Louvre Museum’s Islamic Artifacts among the Biggest in the World

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The Musée du Louvre is home to more than 35,000 works of art and over 380,000 objects. The museum in Paris city houses these collections in several curatorial departments, housed in separate galleries and exhibit floors, the Department of Islamic Art being one of the most visited ones.

The Islamic artwork collection is something to be admired when on a private Louvre Museum tour. If you are the sort of person who has an affinity for the archeological or mysterious stuff, then this section of the national museum is also one of the must-visit ones. When on peak tourist seasons, there might be a beeline of crowds peering into its galleries. Therefore, it is a good idea to devote your time to select galleries or sections to make the most of your trip.

The Director of History of Louvre Museum’s Islamic art collection, Yannick Litz, said that the section is one of the biggest in the world, with more than 17,000 Islamic artifacts. While there are almost 35,000 artifacts in the former royal palace turned museum, nearly half of its artifacts collection resides in the Islamic art section. The artifacts trace back to the twelfth century era, from the early years of Islam, until the mid-nineteenth century period.

The tile panel, which belongs to Sultan Selim II’s tomb situated in the garden of Hagia Sophia Museum in Istanbul, is another valuable piece exhibited in the Musée du Louvre. The Ministry of Tourism and Ministry of Culture continues its efforts for returning this panel, taken overseas illegitimately a long time ago.

In the year 1905, the national museum for the first time allocated a small section for Islamic artifacts. The number of artworks increased, particularly after the Second World War. Therefore, the museum opened a separate section in 2003 to put on view Islamic art. The erstwhile President of France François Hollande had officially opened the section.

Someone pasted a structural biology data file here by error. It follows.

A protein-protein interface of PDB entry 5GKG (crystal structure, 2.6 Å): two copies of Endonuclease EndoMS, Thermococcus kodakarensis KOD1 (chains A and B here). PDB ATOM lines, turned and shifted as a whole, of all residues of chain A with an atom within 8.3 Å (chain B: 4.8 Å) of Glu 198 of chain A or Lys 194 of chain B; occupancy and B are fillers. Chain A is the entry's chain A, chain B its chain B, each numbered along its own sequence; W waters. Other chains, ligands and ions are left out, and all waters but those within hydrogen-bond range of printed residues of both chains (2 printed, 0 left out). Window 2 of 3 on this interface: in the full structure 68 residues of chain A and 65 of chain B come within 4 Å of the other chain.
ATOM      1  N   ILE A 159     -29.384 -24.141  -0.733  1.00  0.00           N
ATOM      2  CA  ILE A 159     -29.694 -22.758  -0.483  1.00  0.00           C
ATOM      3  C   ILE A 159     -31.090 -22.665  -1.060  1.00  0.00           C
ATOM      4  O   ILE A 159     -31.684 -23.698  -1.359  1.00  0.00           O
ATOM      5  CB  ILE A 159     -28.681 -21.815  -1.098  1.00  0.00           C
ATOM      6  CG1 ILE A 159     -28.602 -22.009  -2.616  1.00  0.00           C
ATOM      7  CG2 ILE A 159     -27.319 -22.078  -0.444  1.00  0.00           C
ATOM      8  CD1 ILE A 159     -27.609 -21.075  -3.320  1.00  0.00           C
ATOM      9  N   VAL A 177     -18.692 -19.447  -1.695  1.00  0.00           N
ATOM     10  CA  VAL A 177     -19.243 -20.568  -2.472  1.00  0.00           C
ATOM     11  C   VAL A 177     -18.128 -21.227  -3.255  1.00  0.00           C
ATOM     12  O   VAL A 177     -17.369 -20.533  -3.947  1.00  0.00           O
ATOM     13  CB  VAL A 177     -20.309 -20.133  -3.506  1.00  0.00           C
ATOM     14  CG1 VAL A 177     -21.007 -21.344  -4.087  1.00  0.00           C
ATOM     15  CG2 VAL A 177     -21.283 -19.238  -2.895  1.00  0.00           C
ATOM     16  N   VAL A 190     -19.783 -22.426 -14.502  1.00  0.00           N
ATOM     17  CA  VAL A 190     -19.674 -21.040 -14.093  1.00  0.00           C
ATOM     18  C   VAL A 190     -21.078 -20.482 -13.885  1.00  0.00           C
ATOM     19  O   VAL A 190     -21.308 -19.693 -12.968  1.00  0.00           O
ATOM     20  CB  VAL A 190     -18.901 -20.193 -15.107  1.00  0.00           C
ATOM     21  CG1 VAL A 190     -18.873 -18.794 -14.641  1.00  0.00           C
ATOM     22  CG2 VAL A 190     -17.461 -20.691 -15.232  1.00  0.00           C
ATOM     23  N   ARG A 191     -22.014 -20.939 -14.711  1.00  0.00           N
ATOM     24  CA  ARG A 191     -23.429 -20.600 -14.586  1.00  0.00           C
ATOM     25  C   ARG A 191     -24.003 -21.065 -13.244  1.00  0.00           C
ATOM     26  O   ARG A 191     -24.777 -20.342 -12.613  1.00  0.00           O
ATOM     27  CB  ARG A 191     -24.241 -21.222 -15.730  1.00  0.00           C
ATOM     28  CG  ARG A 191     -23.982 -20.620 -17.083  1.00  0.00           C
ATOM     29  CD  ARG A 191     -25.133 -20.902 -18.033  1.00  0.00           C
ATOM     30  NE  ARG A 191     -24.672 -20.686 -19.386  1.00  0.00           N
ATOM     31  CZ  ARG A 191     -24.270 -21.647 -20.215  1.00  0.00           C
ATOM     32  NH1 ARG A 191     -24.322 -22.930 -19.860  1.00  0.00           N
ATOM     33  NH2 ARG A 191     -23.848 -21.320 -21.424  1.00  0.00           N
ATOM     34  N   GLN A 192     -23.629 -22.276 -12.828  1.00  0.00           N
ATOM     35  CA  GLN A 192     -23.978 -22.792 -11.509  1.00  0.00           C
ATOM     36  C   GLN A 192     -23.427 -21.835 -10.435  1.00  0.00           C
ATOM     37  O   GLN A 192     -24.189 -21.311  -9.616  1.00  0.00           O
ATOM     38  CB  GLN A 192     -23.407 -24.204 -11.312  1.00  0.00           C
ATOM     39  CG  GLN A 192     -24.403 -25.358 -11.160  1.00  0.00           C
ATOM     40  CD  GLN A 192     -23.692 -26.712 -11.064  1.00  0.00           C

At its Islamic Art Department’s entrance, a section was dedicated to the introduction and exhibition of the old Mosque of Damascus. Further, the İznik tiles and Süleyman the Magnificent’s sword are two of the works that interest those on Louvre Museum tours.

Another remarkable work displayed in this section of the building is a vessel, made way back in the fourteenth century and thought to be from the Egyptian Mamluks. It carries the artist’s half a dozen signatures. It is said that there is no other work the artist signed this way.

One of the Largest Collections

Speaking to an agency, Yannick Litz said that the artifacts were a part of not just Islamic but universal culture.

Litz said, “Interest in Islamic art works became part of French culture in very early periods. Louis XIV were collecting these works”. She added that a distinct department for the Islamic works of art was opened in 2003, but owing to the construction works, its official opening was done several years later in 2012.

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“The Islamic Arts section in the museum is undoubtedly one of the largest collections in the world.” She further said that it played a special role, particularly following acts of terrorism, and showed how Islamic art and Islam was in actuality.

They have got positive responses from the museum visitors, although the footfalls have decreased following the terror attacks in the French capital. “Today, dealing with Islamic art is also dealing with prejudices [against Islam],” said the director of the museum collection.

Among the works of art in this section, her favorite one was an embroidered ivory box, which was made in 968 AD in Andalusia.

Yannick Litz said she has been following closely the matter of the above-mentioned tile panel’s return since the year 2003, and that it should be settled by the presidents of France and Turkey. She said its return could be settled with dialogue between both nations.

“I love Turkey and I want to work with this country. I recommend Turkish authorities to investigate how this panel left Turkey and how it was purchased by the Louvre Museum. This is not a political recommendation but a recommendation by a person who loves Turkey”.

It comes as no surprise, as the Parisian museum takes decisions after taking into consideration several factors. Earlier this year, it turned down a proposal from the Ministry of Culture to loan out the Mona Lisa painting on a tour across France, mainly to ensure visitors get to see it. That is also one of the treasures of the national museum, much like the Islamic artworks.

Of course, you can also explore other Islamic works of art when on a private Louvre Museum tour, besides artifacts. If you are interested in painting art form, there are some notable works too in the Islamic Art Department, like the one titled “Man Reading”.